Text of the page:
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Publisher: Scholastic Press
Source: Publisher provided for review
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History has a way of repeating itself. In the Sunken City that was once Paris, all who oppose the new revolution are being put to the blade. Except for those who disappear from their prison cells, a red-tipped rook feather left in their place. Is the mysterious Red Rook a savior of the innocent or a criminal?I fully admit I've been putting off this review. Rook is one of those books I loved so much that I'm not sure I'll be able to put it into words. I don't even know where to start. I've not read The Scarlet Pimpernel (though I totally bought a copy this week--that shall change!), but Sharon Cameron does so much more than just retell the story.
Meanwhile, across the sea in the Commonwealth, Sophia Bellamy’s arranged marriage to the wealthy René Hasard is the last chance to save her family from ruin. But when the search for the Red Rook comes straight to her doorstep, Sophia discovers that her fiancé is not all he seems. Which is only fair, because neither is she.
As the Red Rook grows bolder and the stakes grow higher, Sophia and René find themselves locked in a tantalizing game of cat and mouse.
Rook is a book that reads like a historical while it's truly more dystopian than anything. There's a rather complicated setup that is slowly unraveled as the story moves forward, and it's just fascinating. The world is lush and glamorous with a big hint of grit, and it's one I couldn't get enough of.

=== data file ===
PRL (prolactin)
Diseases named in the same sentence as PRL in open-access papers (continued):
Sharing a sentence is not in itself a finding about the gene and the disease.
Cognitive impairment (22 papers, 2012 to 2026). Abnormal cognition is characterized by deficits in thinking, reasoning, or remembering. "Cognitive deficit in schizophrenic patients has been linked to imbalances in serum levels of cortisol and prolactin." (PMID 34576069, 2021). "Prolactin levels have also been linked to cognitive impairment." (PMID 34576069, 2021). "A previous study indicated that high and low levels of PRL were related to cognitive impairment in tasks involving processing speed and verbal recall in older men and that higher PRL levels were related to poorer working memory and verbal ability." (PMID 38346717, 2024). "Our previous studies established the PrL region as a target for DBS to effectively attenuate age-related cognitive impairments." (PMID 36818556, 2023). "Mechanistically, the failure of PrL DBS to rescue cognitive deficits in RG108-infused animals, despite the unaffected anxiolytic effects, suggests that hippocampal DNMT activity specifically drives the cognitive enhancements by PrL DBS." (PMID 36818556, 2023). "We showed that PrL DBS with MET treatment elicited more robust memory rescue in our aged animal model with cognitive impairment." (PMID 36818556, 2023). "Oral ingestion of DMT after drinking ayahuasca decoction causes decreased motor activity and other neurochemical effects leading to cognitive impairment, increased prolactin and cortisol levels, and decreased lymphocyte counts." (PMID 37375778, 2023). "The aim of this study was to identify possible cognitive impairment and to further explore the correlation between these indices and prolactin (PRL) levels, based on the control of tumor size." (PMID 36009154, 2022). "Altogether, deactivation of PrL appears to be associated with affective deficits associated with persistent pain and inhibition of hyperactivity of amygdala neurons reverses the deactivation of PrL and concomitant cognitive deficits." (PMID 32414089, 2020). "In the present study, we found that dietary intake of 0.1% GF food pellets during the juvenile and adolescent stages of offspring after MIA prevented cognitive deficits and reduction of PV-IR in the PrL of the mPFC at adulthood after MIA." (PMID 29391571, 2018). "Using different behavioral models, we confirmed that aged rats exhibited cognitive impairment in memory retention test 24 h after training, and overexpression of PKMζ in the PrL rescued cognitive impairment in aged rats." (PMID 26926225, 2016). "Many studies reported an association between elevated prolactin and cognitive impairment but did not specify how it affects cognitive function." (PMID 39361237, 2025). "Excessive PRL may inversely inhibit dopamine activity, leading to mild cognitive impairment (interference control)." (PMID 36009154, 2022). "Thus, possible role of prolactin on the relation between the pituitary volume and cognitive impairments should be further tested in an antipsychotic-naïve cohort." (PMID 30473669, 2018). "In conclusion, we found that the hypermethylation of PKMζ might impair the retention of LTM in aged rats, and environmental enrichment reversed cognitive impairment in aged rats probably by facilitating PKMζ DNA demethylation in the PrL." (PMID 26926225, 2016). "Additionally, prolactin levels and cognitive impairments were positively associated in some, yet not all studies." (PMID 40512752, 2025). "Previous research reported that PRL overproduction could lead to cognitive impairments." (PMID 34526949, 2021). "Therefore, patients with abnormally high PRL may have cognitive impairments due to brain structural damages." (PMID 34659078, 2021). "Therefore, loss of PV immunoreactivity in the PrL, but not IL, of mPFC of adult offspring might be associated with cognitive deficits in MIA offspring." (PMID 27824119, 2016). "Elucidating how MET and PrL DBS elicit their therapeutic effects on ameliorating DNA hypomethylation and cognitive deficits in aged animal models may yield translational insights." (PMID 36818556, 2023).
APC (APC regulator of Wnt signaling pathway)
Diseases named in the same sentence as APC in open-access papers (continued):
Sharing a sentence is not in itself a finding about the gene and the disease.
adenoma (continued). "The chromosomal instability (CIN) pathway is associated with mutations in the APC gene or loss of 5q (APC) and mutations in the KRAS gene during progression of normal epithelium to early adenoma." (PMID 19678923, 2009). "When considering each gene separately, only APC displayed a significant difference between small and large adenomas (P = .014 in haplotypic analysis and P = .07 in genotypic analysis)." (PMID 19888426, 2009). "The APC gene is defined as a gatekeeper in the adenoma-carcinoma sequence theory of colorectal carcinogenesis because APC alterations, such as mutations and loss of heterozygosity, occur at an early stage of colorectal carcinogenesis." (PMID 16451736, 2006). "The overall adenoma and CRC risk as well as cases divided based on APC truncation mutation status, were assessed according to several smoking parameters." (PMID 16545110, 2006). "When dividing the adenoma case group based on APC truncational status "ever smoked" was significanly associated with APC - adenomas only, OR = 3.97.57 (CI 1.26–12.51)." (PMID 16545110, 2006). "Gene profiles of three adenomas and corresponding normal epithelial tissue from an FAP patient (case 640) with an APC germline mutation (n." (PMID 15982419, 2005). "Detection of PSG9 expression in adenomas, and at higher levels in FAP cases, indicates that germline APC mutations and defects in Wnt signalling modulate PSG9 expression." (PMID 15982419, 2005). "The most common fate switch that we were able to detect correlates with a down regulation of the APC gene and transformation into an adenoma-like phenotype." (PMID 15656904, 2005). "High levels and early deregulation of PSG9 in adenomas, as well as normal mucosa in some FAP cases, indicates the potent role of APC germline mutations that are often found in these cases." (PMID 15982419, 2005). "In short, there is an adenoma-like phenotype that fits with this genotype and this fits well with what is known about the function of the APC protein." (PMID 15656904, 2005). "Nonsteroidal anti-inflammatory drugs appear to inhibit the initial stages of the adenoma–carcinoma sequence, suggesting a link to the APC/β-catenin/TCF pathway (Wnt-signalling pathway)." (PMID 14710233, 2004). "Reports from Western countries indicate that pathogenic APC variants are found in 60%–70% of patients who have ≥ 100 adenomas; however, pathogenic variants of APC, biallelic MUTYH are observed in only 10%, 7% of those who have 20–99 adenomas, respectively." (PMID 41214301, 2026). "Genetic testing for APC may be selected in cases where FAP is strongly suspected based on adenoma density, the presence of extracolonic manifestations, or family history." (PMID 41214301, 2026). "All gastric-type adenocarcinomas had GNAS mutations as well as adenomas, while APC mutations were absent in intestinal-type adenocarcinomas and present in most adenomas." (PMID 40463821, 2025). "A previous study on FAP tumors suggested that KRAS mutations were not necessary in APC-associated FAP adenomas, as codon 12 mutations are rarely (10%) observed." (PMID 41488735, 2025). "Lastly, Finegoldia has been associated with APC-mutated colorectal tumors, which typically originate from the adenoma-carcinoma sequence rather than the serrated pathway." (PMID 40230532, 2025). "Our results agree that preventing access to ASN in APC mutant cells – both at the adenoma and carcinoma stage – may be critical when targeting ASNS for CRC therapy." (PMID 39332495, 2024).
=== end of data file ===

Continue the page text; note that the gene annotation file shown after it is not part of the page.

It's very clear that Sophie is the Red Rook in Rook, so that's not the unexpectedly wonderful part of this book, though her unrelenting dedication and her careful planning are certainly a highlight. What make Rook so hard to put down and so good are the characters. They range the gamut from crazed zealot to frustrated would-be suitor to steely-eyed family matriarch, with everything in between. Each character is carefully crafted that it's been several weeks since I read this book and it's easy to pinpoint all of the players and I could easily spout off information about each one.
The other standout aspect of Rook is the romance. THE ROMANCE. I could not get enough of it. Sophie and Rene are stand-out characters--even amongst a cast as strong as this--to begin with, but their slow-build relationship is perfection. The realization that neither is who they pretend to be, their banter, their mutual attraction, and their eventual coming together--it's all tremendously pleasurable to read. Their clear respect for the other and admiration of each other's abilities and intelligence make it even better.
My one and only little quibble is that Rook reads a little long at times. What feels like the ending of the book really isn't and the expectation that it is makes it feel rather long in parts. (It won't even lose half a star for it, though... Too much love, y'all.)
Yet, once I got near the final pages, I wasn't happy--because that meant the story was over and my first experience with Sophie and Rene was finished. Rook is absolutely a book that will have a place on my shelves and one that'll frequently be removed so I can reread the parts I've marked and so I can reread the whole book.
Sharon Cameron was awarded the 2009 Sue Alexander Most Promising New Work Award by the Society of Children's Book Writers and Illustrators for her debut novel, The Dark Unwinding. When not writing Sharon can be found thumbing dusty tomes, shooting her longbow, or indulging in her lifelong search for secret passages. She lives with her family in Nashville, Tennessee.